How Using Video-as-a-Service Can Strengthen Customer Relationships
By Adam Blair
This security integrator is realizing the advantages of a recurring revenue model.
Among the many reasons Daytona Broadband offers ongoing service as a key feature of its video security installations is the opportunity for continuing contact with customers. “Service contracts force me to stay in contact with customers on a periodic basis. And, at least half the time when we visit clients, they will ask for a quote on an upgraded system or an additional camera, or they will refer us to another potential customer,” says Ron Poulin, owner of the South Daytona, FL, company. “It’s a sales builder, and it establishes customer loyalty like you wouldn’t believe.”
Poulin is looking to take the benefits of service even further with Video-as-a- Service. This model trades higher short-term margins from upfront equipment sales in exchange for monthly fees for the life of an installation. Essentially, it creates a recurring revenue stream. It’s also a good fit with the rapid improvements taking place in video technology: HD and IP systems and faster methods used for uploading and recording captured images, including greater use of the cloud.
“Video-as-a-Service will emerge as a real opportunity to increase recurring revenue,” says Poulin. “Once the pieces are in place, the ability to offer cloud-based video solutions with a very small up-front cost and a monthly per-camera fee for service will become the largest source of ongoing revenue.”
Virtually all support can be included in a single fee. The concept is to install only cameras and a networking device at the customer location, with no need for the customer to purchase on-site recording hardware. He explains, “The customer pays a reasonable fee to cover installation costs, and the cameras are provided free of up-front costs. A single line item for Video-as-a-Service is generally easy for organizations to incorporate into their budget, and any equipment repair or replacement is included in the monthly fee, so there are no surprises or unexpected costs.”
While specific payback periods will vary depending on the size of the installation and other factors, Poulin estimates that, on average, he can reach a breakeven with such a model (compared to a traditional sale) within 18 months.
Building these service fees into his own budget is good for the long-term health of Daytona Broadband: “A business exit strategy is a reality for any integrator, even if an exit is not anticipated for years or even decades,” he notes. “One essential element in building value into a business is a recurring revenue model. Businesses with a strong recurring revenue stream can attract a substantially higher price when it comes time to sell the business.”
Trending Toward HD And IP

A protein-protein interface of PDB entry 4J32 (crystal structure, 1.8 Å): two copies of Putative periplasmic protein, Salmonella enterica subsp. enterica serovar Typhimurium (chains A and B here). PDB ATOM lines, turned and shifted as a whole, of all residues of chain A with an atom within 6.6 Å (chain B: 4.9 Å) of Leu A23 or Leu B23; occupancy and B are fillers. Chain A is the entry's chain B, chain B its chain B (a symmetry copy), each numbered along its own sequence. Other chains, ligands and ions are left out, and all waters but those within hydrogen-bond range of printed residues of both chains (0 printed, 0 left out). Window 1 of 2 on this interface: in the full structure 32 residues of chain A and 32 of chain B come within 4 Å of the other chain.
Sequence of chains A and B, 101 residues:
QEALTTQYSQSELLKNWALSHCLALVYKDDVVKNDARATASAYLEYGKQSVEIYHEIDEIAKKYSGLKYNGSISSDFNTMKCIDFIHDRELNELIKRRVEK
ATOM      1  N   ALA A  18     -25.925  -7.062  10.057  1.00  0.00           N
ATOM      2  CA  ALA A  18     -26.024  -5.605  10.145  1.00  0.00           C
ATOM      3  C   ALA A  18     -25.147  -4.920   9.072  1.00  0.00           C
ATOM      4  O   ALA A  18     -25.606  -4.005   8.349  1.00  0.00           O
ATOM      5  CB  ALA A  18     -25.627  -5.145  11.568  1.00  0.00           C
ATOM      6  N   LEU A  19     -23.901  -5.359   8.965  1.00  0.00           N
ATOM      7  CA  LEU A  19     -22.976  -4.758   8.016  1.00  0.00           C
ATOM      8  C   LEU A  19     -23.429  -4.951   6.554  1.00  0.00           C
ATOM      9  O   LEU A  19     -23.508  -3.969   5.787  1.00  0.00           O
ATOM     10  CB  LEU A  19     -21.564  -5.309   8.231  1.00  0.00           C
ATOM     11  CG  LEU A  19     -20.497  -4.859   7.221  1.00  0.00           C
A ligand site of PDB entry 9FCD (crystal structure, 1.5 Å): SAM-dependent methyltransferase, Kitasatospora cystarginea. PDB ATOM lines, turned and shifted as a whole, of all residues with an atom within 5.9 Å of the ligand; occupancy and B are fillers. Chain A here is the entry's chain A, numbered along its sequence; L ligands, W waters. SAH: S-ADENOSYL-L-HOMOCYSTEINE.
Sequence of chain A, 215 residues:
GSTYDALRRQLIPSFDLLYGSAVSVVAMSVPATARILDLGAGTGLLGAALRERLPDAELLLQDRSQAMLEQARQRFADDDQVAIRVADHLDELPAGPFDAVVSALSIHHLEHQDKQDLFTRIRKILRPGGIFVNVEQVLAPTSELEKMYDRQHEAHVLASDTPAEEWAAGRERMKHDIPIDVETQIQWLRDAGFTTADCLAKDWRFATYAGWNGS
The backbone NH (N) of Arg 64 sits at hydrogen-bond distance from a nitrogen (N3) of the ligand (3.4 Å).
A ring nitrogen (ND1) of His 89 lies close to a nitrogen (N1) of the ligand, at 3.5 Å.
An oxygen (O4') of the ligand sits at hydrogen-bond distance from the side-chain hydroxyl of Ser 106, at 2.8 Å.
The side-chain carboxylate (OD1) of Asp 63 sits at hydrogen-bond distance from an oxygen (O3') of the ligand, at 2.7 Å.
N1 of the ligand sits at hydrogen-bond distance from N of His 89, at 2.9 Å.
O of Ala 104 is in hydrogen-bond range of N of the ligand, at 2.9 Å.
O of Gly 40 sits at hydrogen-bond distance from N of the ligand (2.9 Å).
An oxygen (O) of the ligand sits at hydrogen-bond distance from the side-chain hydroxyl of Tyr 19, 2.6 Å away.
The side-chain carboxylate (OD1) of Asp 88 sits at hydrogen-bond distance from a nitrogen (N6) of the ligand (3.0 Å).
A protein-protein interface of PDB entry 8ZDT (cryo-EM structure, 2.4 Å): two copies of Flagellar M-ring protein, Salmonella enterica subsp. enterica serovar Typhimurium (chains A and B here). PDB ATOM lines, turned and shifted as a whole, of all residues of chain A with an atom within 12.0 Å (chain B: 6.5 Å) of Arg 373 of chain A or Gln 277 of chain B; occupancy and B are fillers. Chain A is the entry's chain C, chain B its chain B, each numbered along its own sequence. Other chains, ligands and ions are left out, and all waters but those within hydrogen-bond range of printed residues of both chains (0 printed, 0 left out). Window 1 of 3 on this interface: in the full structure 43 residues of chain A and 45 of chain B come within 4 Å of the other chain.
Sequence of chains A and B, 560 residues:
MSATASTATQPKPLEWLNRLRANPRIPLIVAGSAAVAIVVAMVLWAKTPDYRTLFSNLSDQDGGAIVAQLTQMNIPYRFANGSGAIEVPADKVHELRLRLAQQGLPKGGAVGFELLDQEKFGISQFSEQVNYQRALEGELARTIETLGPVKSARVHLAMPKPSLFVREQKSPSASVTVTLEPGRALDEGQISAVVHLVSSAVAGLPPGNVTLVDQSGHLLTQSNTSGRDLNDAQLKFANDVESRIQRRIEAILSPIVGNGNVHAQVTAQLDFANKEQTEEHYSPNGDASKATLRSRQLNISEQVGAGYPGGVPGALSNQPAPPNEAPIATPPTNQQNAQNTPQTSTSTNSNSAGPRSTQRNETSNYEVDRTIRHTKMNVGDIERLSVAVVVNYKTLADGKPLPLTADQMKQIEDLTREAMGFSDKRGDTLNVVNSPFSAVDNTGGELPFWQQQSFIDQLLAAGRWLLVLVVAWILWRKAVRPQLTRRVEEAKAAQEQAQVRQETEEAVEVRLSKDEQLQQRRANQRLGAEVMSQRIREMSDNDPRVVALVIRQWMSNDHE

Video surveillance technology that offers superior image capture with less on-site hardware contributes to the viability of as-a-Service contracts. And while some customers aren’t yet ready for these more advanced solutions, they are often interested in a phased approach to improved security.
The VAR’s role here is heavily educational. “In nearly all cases, the decision makers do not have knowledge about video security systems,” says Poulin. “Their knowledge is sometimes limited to seeing a low-cost, low-quality system on a shelf at a big box store. The customer must understand the differences between consumer-grade products and professional video systems, and the pre- and post-sales engineering and support an integrator is able to provide. Resolution, focal length, frame rate, and recording capabilities are a few areas where there can be substantial differences between the two.”
For example, with traditional analog video systems, customers will not likely be able to identify a face from a longer distance. “If customers are interested in license-plate capture, they need to understand the need for a special camera installed at a specific location for that purpose. If an integrator does a good job in educating the customer and demonstrating the difference in technologies, the buying decision will usually be an HD or higher IP system,” Poulin explains.
Moving customers into the system they need is often a multistep process. Poulin notes that “scalability can help a customer get the right system over time and keep them loyal to the integrator as the phases of installation occur.”
“Video-as-a-Service will emerge as a real opportunity to increase recurring revenue. ”
Ron Poulin, Owner, Daytona Broadband
Cloud Still On The Horizon
While using cloud storage for video security shows great promise, its biggest current challenge is bandwidth availability. “Pushing HD video from multiple cameras to the cloud is simply not a viable possibility for most private enterprises at this time,” says Poulin. “But improvement in Internet speeds is occurring constantly, and we are fast approaching the reality of IP systems with cloud-based recording and management, as well as bringing HD video to the cloud.”
In preparation for these technology advances, Poulin has partnered with video surveillance vendors that offer cloud-friendly solutions. But perhaps the strongest indication of his belief in both the cloud’s potential and the benefits of the as-a-Service model is Daytona Broadband’s choice of a future online domain name — videosecurityasaservice.com.